‘Republic of China’

On the early morning of November 20, on live telecast in front of millions of Filipinos, President Rodrigo Duterte welcomed Chinese President Xi Jinping—who was walking in front of him with the Chinese flag raised behind them, the Philippine flag nowhere in sight. It was a huge breach of state visit protocols, and a clear indication of submission to a imperialist neighbor country.

In the wake of the historic two-day state visit—the highest a foreign leader can make to another country—of Chinese President Xi Jinping to the Philippines on November 20 to 21, 29 deals involving trade and economic policies have been signed between him and President Duterte, strengthening our ties with one of the most powerful and power-hungry countries in the world. In a surface perspective, economic aids from China such as loans to fund the Build, Build, Build program are an evidences of stronger ties and connections with our neighboring countries, considering how invested this country in cradling through globalization and industrialization. Yet considering China’s past circumstances with third-world countries such as the Philippines, these foreign aids and agreements are glaring traps of economic submissions that will only harm our sovereignty and national identity—with the West Philippine Sea conundrum only being the icing on an already rotting cake.

Looking back, this isn’t the first time that China has lent financial aid to the Philippine government. President Duterte’s visit to Beijing back in 2016 brought our country $6B in foreign aid and $3B in loans to finance the “Build, Build, Build” program. That visit led the country to a skyrocketing $9B loan already setting the path to government’s soft stance when it comes to the imperial country.

The infamous Belt and Road Initiative (BRI) from the Chinese government—a plan wherein China aims to build infrastructure projects across 68 countries in Asia-Pacific, Africa, Middle East, and Europe—utilized as a “debt-trap diplomacy” wherein poorer countries such as Djibouti, Kenya, Maldives, Turkmenistan, and Venezuela were in the clutches of the loan fist of China. In inevitable cases of incapacity to pay, these countries are bound to give China access to their natural resources and at its very core, their sovereignty as a nation.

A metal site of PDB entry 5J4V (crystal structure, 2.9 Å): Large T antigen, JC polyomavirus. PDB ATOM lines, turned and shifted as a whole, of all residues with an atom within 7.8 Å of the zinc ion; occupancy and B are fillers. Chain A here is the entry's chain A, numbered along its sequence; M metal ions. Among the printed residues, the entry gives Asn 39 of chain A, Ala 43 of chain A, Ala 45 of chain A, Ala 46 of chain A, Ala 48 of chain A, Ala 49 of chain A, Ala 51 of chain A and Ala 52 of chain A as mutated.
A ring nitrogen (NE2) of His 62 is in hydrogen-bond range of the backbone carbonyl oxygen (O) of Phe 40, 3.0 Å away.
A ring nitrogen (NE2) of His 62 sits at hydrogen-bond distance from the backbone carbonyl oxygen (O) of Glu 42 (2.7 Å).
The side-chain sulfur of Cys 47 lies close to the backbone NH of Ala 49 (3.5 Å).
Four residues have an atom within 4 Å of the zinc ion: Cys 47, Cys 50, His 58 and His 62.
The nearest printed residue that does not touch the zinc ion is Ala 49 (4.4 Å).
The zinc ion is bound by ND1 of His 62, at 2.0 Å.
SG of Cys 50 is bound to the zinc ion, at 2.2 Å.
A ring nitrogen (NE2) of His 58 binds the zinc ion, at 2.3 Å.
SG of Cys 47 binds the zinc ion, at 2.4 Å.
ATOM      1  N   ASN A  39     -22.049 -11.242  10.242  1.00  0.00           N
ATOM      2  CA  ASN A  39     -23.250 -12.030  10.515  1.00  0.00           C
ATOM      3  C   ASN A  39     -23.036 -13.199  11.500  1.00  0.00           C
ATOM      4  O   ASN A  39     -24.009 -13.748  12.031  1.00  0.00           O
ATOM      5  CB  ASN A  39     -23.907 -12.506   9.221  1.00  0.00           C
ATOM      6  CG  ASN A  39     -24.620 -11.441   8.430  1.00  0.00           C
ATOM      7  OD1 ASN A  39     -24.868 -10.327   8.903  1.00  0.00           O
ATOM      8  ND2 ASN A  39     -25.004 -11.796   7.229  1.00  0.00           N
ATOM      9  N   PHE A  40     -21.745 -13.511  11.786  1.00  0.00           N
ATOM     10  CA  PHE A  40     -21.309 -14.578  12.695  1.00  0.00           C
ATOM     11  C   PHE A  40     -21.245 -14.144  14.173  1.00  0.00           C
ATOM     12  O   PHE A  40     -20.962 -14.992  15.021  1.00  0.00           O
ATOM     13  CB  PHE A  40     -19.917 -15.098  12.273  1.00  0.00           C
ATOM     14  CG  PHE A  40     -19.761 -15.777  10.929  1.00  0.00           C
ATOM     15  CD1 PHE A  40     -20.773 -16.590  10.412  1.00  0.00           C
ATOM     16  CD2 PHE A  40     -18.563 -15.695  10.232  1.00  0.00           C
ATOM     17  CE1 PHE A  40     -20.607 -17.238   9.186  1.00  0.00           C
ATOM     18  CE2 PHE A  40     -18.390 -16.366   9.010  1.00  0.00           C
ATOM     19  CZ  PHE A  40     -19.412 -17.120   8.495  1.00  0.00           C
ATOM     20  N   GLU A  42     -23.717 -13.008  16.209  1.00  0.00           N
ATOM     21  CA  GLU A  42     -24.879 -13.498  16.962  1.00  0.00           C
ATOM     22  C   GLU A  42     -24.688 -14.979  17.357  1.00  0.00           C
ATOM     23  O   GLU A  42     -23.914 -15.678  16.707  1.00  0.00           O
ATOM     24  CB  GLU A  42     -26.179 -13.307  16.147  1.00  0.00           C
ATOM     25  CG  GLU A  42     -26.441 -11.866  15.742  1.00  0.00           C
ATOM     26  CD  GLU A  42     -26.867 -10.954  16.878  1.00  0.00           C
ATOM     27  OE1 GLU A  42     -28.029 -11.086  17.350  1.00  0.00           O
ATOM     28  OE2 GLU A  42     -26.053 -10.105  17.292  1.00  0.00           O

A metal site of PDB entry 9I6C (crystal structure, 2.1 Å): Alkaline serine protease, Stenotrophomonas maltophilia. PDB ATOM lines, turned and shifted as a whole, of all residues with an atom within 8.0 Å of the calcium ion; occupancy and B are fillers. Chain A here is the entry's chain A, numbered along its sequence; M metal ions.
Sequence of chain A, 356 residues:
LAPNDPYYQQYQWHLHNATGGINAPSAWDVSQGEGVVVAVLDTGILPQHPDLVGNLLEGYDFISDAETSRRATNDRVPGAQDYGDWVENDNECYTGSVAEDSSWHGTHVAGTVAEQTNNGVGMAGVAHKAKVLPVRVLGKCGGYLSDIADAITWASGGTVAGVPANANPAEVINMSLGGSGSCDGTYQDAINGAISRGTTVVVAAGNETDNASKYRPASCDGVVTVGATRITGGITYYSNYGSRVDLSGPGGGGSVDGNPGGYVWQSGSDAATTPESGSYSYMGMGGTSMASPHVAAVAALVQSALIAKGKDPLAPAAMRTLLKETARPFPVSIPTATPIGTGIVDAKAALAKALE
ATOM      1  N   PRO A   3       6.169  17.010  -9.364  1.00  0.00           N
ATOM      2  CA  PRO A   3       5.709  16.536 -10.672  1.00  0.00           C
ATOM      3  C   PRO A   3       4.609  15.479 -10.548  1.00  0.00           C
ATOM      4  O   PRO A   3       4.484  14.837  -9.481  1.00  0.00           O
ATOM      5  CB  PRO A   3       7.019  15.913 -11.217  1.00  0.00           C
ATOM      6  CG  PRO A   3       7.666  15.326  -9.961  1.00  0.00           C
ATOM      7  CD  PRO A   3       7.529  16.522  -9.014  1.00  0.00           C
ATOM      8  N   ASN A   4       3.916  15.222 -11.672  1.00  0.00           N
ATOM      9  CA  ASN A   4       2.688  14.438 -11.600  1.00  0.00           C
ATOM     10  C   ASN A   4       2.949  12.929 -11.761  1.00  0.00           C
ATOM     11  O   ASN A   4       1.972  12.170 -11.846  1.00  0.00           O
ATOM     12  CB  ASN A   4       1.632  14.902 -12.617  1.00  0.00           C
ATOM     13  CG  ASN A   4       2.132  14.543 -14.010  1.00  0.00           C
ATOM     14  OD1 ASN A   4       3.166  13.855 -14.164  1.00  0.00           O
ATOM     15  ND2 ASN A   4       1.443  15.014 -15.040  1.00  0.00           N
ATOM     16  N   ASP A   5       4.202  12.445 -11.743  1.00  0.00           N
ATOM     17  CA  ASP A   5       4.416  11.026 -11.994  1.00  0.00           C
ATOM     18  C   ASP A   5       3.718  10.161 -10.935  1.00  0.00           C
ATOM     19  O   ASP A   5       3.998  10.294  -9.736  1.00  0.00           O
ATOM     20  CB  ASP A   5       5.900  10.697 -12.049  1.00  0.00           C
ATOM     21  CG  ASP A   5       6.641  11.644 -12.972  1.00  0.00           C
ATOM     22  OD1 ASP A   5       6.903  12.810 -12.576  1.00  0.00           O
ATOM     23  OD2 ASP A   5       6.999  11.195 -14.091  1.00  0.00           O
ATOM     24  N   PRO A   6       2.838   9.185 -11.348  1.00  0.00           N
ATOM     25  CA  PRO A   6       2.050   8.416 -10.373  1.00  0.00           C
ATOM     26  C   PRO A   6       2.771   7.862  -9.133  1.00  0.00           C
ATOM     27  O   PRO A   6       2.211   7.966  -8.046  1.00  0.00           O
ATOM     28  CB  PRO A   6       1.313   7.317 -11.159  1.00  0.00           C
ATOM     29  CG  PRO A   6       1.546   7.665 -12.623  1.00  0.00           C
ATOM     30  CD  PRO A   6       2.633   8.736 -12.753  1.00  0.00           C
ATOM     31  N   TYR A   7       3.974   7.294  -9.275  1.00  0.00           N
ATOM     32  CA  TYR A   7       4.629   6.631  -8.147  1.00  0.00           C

When transparency is no longer a priority of the government, it is our duty to demand and assert our rights.

The Philippines and its friendly relations with China comes from a long line of tolerance, from being subtle to being outright in the past few months. Budget Secretary Ben Diokno admitted this past June that he doesn’t care if the projects under Build, Build, Build will prompt to hire workers from other countries, as long as the projects will be executed. Meanwhile, earlier this February, former Presidential Malacañang Spokesperson Harry Roque said that we might one day “thank” China for their claims of the West Philippine Sea. With current Presidential Spokesperson Salvador Panelo going on to say that the Philippines’ win to have sovereign rights of the West Philippine Sea from a United Nations (UN) Arbitral Tribunal in 2016 was “useless,” the laws we celebrated in the beginning are becoming farther and farther to actualization today.

According to experts, such as Gregory Poling from the Asia Maritime Transparency Initiative, the state visit had simply been for aesthetic, a way for the two countries to show their camaraderie and partnership to the public, but it should be taken into account that China is no ordinary country with an ordinary leader, and these “friendly” loans are a double-edged sword that will only cause severe harms to the country. Whether or not we succumb to China’s form of neo-colonialism, these 29 deals will ultimately make the Philippines indebted to China in more ways than one.

The worst part is how, once again, Filipinos are being swept under the rug while two powerful world leaders are compromising themselves and their people to each other. When transparency is no longer a priority of the government, it is our duty to demand and assert our rights for the sake of salvaging this country from imperialist and macho-fascist decisions of our leaders. With China in line for global domination, our country is at stake—as there are threat looming in both our seas and land.

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